Aug. 15, 1985, to March 31, 2019
Rapper, entrepreneur, activist
"Growing up as a kid, I was looking for somebody — not to give me anything — but somebody that cared. Someone that was creating the potential for change and that had an agenda outside of their own self interests … I remember feeling, like, No. 1, what's the point and, No. 2, maybe I'm tripping. Maybe I'm not even supposed to be ambitious; maybe I'm not even supposed to be thinking this big and thinking outside the box; maybe I should just follow suit. That's a dangerous thing. I would like to prevent as many kids from feeling like that as possible. Because what follows is self-destructive.
"I was able to make music differently and approach art differently. I don't want to make songs that I don't like and that I'm not inspired by. I won't be on the radio with these types of records and that's fine if I can get $100 for CDs and sell 10 times less and equal the same amount of profit. But I want to make music that I believe in and that I'm inspired by. And not music that I feel like has to make it past the radio gatekeeper or the label gatekeeper."
— Nipsey Hussle (Los Angeles Times, 2018)
April 3, 1922, to May 13, 2019
Singer, actor, activist
"During the painful and bleak periods I've suffered through these past years, my animal family has been a source of joy and strength to me. I have found that when you are deeply troubled, there are things you get from the silent, devoted companionship of your pets that you can get from no other source. I have never found in a human being, loyalty comparable to that of any pet."
— Doris Day (the New York Times via the book Doris Day: Her Own Story, 1976)
Jan. 4, 1948, to May 19, 2019
Organist, choral conductor, church musician
"He was always positive. He was good with both amateur and professional singers, and treated everyone equally, always greeting us with a 'bravo' following our performances."
— Carole Therrien (CBC Music, 2019)
May 16, 1931, to May 20, 2019
Organist, conductor, composer
"Conductor, composer, musician, Dr. Derek Holman was my hero, my mentor and he inspired my entire youth and subsequently, my career. If I do what I do today, it's because of him. I owe him so much, I cannot even begin to express my sadness at his passing. Through his teachings I learned so much about good music, the importance of being well prepared, working hard and injecting passion into my work. It is not an understatement to say that my time in the CCOC saved me."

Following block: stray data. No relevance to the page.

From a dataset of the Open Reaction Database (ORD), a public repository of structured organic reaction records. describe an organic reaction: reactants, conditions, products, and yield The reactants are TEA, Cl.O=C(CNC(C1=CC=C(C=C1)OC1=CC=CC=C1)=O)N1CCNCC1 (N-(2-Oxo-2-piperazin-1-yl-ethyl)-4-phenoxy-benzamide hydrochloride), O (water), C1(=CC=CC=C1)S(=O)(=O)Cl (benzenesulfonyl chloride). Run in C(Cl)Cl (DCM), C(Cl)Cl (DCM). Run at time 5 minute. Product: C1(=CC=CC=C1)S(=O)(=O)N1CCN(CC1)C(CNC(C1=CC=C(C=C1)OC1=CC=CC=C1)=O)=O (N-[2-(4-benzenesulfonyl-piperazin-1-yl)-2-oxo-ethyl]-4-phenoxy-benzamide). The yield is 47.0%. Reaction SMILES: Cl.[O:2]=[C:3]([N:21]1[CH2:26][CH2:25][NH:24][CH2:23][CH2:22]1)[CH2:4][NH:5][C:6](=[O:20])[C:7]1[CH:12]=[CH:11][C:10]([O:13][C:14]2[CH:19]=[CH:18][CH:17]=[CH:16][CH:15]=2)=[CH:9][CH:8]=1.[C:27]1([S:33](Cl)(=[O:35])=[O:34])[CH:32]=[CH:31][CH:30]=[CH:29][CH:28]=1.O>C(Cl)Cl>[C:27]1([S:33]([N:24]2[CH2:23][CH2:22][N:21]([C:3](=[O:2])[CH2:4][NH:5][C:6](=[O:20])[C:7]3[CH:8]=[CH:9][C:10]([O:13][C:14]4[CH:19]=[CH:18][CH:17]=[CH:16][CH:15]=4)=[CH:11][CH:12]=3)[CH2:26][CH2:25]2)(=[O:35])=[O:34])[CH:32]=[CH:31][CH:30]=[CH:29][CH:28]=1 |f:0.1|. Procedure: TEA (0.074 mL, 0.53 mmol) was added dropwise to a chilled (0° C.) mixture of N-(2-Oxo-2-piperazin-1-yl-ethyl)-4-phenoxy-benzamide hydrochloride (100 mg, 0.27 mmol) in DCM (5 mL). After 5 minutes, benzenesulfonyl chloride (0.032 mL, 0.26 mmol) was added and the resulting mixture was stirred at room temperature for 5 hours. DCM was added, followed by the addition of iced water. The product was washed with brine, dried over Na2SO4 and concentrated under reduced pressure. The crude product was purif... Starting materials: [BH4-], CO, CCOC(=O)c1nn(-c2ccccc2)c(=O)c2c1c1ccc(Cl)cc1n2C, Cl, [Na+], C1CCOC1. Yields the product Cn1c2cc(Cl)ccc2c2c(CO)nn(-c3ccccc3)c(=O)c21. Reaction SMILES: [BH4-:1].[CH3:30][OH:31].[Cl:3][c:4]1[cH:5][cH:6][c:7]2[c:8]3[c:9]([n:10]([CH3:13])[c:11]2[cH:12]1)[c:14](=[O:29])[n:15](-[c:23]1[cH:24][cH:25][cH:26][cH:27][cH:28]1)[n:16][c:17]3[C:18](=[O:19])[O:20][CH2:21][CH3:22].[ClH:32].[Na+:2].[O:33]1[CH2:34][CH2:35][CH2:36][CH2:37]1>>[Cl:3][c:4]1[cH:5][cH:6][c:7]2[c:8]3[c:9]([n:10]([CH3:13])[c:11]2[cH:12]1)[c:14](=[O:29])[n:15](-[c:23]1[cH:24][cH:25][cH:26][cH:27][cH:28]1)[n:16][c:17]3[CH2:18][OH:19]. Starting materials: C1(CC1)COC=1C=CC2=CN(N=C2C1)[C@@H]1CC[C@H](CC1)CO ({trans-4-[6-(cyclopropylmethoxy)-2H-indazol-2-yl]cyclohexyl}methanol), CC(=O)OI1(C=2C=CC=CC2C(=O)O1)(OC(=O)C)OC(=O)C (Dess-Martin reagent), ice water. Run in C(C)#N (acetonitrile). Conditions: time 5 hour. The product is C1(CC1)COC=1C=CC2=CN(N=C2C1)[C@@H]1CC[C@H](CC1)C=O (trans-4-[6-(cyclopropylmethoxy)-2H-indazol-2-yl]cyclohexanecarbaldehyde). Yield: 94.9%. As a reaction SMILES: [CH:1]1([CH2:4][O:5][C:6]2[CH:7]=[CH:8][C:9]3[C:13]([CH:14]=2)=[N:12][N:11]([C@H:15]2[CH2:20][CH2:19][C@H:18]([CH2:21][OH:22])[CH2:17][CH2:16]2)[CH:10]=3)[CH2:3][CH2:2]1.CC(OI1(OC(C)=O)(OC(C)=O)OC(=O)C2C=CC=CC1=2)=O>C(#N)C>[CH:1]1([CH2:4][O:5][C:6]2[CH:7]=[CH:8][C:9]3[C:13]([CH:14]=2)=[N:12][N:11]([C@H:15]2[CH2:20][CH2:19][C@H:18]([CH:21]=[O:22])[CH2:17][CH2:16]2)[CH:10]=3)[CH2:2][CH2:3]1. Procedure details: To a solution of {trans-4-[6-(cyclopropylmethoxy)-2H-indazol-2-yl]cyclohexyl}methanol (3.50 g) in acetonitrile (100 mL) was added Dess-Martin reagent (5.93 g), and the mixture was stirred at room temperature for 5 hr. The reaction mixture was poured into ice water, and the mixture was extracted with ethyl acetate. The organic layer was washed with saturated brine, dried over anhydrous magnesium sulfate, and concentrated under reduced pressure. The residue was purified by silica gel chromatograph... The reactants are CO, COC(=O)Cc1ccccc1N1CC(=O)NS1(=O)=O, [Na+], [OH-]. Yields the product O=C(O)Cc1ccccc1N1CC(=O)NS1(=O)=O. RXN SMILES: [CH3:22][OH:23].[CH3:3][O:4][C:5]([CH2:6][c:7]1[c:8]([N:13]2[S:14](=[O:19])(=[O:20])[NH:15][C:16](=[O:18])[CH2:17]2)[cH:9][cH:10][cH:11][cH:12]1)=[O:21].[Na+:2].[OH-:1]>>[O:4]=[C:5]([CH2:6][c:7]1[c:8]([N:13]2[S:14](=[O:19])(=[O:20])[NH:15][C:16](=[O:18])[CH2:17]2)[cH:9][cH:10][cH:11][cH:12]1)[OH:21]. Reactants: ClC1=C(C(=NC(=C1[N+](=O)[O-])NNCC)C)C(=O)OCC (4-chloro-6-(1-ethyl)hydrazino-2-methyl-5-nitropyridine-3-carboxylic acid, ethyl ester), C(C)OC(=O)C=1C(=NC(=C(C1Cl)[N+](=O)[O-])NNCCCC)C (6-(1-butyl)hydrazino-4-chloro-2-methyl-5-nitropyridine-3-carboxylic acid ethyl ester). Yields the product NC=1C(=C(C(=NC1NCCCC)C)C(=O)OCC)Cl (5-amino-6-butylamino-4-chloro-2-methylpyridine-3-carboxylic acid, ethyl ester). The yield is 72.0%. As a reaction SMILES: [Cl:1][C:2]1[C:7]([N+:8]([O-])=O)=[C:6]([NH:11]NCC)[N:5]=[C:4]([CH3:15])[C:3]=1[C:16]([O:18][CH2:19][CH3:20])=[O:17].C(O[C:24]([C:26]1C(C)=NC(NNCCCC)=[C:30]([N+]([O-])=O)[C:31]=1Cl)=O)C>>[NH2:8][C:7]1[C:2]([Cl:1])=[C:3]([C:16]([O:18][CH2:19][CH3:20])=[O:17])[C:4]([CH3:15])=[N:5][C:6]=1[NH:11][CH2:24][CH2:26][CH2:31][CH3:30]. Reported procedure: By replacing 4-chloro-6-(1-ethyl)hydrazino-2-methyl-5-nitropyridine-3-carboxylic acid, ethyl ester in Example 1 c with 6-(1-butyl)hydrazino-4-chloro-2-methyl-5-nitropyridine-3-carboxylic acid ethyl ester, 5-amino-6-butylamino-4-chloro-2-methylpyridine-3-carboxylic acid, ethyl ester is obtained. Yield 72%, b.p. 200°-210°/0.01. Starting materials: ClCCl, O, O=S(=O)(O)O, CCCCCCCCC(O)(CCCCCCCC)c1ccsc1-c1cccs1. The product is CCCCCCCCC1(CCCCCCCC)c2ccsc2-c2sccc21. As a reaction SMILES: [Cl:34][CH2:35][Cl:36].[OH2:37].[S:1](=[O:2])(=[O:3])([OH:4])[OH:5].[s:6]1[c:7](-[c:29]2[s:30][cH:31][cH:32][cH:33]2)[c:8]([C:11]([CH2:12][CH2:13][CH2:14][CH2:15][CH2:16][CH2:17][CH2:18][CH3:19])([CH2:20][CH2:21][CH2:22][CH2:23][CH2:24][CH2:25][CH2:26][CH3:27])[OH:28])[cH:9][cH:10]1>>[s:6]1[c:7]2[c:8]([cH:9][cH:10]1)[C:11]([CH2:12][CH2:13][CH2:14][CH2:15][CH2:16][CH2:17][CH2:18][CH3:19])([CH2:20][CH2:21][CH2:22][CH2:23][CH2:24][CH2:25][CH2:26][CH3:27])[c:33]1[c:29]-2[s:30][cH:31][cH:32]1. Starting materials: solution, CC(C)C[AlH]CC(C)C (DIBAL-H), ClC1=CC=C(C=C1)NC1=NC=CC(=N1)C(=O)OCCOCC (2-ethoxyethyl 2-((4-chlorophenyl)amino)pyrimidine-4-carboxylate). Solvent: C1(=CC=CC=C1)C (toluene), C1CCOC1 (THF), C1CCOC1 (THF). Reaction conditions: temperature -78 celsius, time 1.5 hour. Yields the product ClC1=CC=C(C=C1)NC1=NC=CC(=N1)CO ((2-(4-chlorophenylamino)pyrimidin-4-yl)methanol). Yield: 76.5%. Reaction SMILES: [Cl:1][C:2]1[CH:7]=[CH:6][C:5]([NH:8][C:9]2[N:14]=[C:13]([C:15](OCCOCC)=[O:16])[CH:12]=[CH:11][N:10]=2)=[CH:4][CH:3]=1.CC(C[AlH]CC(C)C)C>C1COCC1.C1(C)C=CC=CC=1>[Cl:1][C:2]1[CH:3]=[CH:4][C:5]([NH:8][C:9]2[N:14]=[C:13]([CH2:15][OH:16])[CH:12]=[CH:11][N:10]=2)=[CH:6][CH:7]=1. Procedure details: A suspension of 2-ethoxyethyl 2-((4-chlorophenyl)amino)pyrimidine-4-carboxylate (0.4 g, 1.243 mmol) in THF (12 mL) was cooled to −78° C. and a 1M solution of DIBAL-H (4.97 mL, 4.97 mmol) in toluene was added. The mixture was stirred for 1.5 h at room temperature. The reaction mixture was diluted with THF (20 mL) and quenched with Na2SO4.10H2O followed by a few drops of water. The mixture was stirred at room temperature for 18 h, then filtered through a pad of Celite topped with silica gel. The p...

— Karina Gauvin (CBC Music, 2019)
1944 to May 28, 2019
Songwriter, producer, author
"Impersonal music is what I write, because it can be taken anywhere by anyone. They're anthems. Every day I want to write the ultimate song — one that will invite people, that will include people, that will make them feel loved and make them want to sing it."
— Ralph Murphy (Words and Music, 2017)
Aug. 26, 1949, to May 30, 2019
Jazz singer-songwriter, guitarist, actor
"I think music is, in effect, a time machine. It takes you to different places, places you'd want to go. It can take you to a past you're not familiar with. I can't figure why people would want to go [to] the places they're singing about these days."
— Leon Redbone (the Associated Press, 1990)
April 2, 1968, to June 5, 2019
Guitarist (Big Wreck)
"Today we mourn the loss of a brother, and true friend. Brian was a great human being, selfless, caring and thoughtful. I will miss fishing with you most of all Bri. You got me hooked on the fly, for that I am eternally greatful [sic]. Rest in peace big brother. See you in Heaven."
— Paolo Neta (Facebook, 2019)
Nov. 20, 1941, to June 6, 2019
"The only thing that makes a record commercial is if people buy it. Originally, I felt to go commercial would prostitute myself and bastardize the music. On reflecting, I thought that if without messin' up the music and keeping the roots and elements of what I want to do musically, I could still make a commercial record I would not feel ashamed from, I'm proud of, and still have a feel for, then it's not a bad thing but it even serve a good purpose."
— Dr. John (Rolling Stone, 1973)
Kelly Jay Fordham
Dec. 1, 1941, to June 21, 2019